The official presidential residence of Korea, Cheongwadae is also known as 'The Blue House.' This important seat of authority, located in the tranquil part of Jongno (just north of Gyeongbok Palace), has a colorful history, including being the target of a bloody North Korean assassination attempt on the South Korean president in the late '60s. Security continues to remain tight in and around the Blue House, and tours are only allowed upon the submission and approval of an application at least 3 weeks in advance. As such, most visitors only make it to the guarded gates of the Blue House, but not inside. However, the 40-minute tour is worth the effort, allowing you to stroll the presidential grounds, gardens, and official buildings. You'll even be given a souvenir mug after the tour!
Bustling Hyehwa and the surrounding Daehakno neighborhood are popular student hangouts, both for their convenient location (close to colleges), and for the many performance/theater productions that are put on daily. On Sundays, the area between Hyehwa Rotary and the Hyehwa Catholic Church transforms into a sprawling market operated by Seoul residents and the surrounding vicinity’s Filipino population. It’s a great spot to pick up some more exotic, hard-to-find goods like fresh papaya, spices, and coconut juice. The variety of authentic Filipino snacks and food offered here is also quite staggering: Long-simmered pork adobo, hot lumpia fresh from the fryer, and a number of different kinds of pancit are just some of the eats that you can enjoy munching on here!
During the rule of Park Chung Hee in the late '60s, a plot of land on a hill in Itaewon was set aside for Islamic countries, as a way to win favor for Korean companies interested in doing business with the Middle East. A three-story masjid (mosque), complete with minarets, was constructed on the site and is today Korea’s only mosque. Hundreds of Muslims hailing from Indonesia, Malaysia, and the Middle East, as well as some locals, trek to this holy place of worship to attend their weekly prayer and gather together to converse afterwards. The mosque is a beautiful sight to behold, especially when lit up at night, and its symbol of tranquility is a stark contrast to the vibrant and energetic Itaewon neighborhood in which it's located.
This prehistoric settlement in eastern Seoul dates to the Neolithic period but was only discovered by accident in 1925. Replicas of the settlement offer a glimpse of the type of housing the prehistoric ancestors of Koreans lived in, while the museum provides a replicated look at how they might have actually lived.
The Gyeongdong Market is actually a cluster of large traditional and newer markets, but it's perhaps most famous for the Oriental Medicine Market at its center. This is one of Korea’s largest and sells everything from dried herbs and berries to exotic ingredients such as deer horns and dried insects. It also sells teas and other tonics with different beneficial health properties. And it's one of the best places to get your hands on the prized local ginseng which can be bought dried, fresh, or even juiced. The other markets here also sell seafood, meat, produce, side dishes, and more for fractions of the prices you’d find at the supermarket.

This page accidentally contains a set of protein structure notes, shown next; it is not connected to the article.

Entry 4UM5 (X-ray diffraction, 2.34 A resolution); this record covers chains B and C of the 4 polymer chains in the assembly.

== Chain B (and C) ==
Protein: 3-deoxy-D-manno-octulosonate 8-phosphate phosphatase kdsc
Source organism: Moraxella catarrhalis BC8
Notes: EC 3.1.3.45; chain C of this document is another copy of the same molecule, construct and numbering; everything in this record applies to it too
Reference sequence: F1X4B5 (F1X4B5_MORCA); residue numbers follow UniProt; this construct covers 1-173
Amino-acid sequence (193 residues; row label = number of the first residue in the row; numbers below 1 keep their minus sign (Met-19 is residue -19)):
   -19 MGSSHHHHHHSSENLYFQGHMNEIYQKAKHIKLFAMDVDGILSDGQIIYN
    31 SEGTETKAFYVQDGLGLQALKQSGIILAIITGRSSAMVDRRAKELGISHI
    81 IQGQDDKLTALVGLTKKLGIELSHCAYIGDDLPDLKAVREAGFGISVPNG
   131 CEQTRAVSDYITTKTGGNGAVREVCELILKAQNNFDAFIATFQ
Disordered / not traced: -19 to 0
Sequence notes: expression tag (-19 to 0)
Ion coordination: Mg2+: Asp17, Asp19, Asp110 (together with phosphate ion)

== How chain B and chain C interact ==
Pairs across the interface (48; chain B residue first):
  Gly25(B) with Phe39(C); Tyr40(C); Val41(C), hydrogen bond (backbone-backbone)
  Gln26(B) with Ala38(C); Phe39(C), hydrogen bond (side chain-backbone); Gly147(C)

If bargain-hunting is your thing, the Dongmyo Flea Market is one of the best places to get your treasure hunt on. Every day, next to the stone walls of Dongmyo Park, countless stalls set up shop with random offerings from old books and paintings to appliances and furniture. Especially popular is the secondhand clothing section (visited by the famous national pop star, G-Dragon, and comedian Jeong Hyun Don during a past 'Infinity Challenge' TV episode). Best of all, prices are dirt cheap, making this an excellent way to pick up some interesting items for less.
Shamanism has shaped Korean culture and beliefs since ancient days, and one of the best places to learn about the history is at the Gahoe Museum, which houses the most comprehensive collection of Korean shamanistic art. Here you'll find hundreds of talismans, amulets, and other related material, including various traditional folk art.
For carnivores, a visit to Korea's largest meat market should prove tasty and worthwhile. Every day, fresh meat from all over the country is brought here to be butchered, prepared, and displayed. Despite the market's age (it's been around for 40-plus years) and narrow alleys, meat is kept according to strict hygienic and sanitary standards, and the prices are 20-30% less than in most supermarkets. Especially popular is the hanwoo, 100% Korean beef, which is prized for its taste and tenderness. You can choose to purchase your meat to take home, or you can take it to one of the many associated BBQ restaurants, where, after paying a fee for the coal and all the fixings, you can grill it right then and there!